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Leadership in Law 2013: Michael F. Drewry

Managing partner, Drewry Simmons Vornehm LLP, Carmel Indiana University Robert H. McKinney School of Law

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mike-drewry02-15col.jpg (IL Photo/ Perry Reichanadter)

Michael F. Drewry has devoted his legal career to assisting clients involved in all aspects of the construction industry. When he began practicing law, there was very little in the state in the way of organized legal associations devoted to construction law. Mike helped create the Construction & Surety Law Section of the Indiana State Bar Association. He’s also active with the American Bar Association, serving on the inaugural committee for the ABA Forum on Construction Industry Trial Academy. He’s active with construction trade associations, and he has served on the board for the Indiana Construction Roundtable Diversity Initiative, a mentoring program that pairs experienced contractors with minority contractors.

You are a leader in the area of construction law. Are you handy around the house?
Unfortunately, I am not. I am willing but not capable. My wife is the one with hands-on skills, not me. Luckily, she did not know that until after we were married.

If you could take a sabbatical from the law for a year to work your fantasy job, what job would you choose?
I received my master’s degree in European History, so I would enjoy teaching history as a college professor or teaching construction law at a college or law school.

What class in law school did you find the most difficult?
All of the tax classes. I knew right away that I would never be a tax lawyer. I have heeded that self-assessment my entire career.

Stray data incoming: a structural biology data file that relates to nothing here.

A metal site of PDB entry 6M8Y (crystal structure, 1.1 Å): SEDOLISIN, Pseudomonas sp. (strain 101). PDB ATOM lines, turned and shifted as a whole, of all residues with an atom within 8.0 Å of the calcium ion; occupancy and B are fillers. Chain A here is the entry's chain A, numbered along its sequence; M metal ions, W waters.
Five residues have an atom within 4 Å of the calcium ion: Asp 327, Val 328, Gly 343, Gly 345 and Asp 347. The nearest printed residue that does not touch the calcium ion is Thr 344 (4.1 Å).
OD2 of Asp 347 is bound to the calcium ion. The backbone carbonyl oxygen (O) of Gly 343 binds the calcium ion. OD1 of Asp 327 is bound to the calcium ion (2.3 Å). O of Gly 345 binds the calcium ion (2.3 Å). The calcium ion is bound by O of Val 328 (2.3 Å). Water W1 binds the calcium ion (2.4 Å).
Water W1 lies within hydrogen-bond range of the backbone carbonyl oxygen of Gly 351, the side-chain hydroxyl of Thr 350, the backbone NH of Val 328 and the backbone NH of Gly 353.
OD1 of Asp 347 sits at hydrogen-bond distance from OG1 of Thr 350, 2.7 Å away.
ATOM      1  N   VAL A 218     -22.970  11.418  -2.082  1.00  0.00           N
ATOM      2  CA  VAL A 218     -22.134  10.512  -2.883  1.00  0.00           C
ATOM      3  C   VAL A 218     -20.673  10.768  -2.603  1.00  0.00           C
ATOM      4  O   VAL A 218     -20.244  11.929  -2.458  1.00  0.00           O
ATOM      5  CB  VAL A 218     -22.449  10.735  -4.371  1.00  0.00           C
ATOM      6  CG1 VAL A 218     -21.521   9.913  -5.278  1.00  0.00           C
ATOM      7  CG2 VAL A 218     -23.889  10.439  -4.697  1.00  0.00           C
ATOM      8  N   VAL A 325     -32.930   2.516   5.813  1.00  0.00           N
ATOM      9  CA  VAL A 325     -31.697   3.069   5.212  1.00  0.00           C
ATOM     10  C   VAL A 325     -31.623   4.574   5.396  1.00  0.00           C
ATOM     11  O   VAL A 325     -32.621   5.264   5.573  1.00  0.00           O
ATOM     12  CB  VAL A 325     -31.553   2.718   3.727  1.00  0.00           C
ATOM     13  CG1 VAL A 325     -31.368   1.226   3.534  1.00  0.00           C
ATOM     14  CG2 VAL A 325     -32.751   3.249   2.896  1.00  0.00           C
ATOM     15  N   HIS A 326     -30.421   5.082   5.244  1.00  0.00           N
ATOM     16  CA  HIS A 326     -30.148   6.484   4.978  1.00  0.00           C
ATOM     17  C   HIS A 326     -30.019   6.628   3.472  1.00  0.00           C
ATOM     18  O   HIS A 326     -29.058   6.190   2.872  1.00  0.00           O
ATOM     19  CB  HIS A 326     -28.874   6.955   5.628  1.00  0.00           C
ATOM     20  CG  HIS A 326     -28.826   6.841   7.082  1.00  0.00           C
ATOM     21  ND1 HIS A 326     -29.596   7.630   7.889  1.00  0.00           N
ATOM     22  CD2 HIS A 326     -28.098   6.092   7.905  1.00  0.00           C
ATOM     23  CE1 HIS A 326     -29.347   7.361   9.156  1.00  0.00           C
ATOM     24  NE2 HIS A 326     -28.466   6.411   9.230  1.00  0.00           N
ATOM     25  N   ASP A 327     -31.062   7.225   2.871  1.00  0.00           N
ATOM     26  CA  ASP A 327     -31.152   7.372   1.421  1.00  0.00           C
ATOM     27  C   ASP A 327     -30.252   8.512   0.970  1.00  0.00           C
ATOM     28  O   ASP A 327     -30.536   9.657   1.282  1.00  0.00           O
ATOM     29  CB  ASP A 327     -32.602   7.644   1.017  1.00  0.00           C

What civic cause is the most important to you?
I am a big supporter of the Center for Performing Arts next to our Carmel offices. It is nice to see what the arts are trying to bring to the community and to be a part of that.

If you could have one superpower, what would it be?
The power to make all Purdue sports teams successful.

In life or law, what bugs you?
I hope that this does not sound self-righteous, but it would be the lack of integrity in some people. I was always taught that your word is your bond, that you maintain honor and good faith in your dealings. I took that to heart, and it saddens me when I see people that do not seem to value those principles.

If you could go back in time, “when” would you go to and what would you do?
I would like to go back to the mid-’70s so I could spend more time with my dad who died midway through.

If a drink or sandwich were to be named after you, what would it be called and what would be in it?
“Mike’s Old Fashion” – a really good, aged single barrel bourbon, bitters, orange liqueur, a splash of water and a cherry. No sugar is needed. Served on the rocks.

Would a world without 24/7 technology be a good or bad thing?
A world without 24/7 technology would be a good thing. Old ways had their benefits – you cannot unwind technological developments today.

What do you find scary?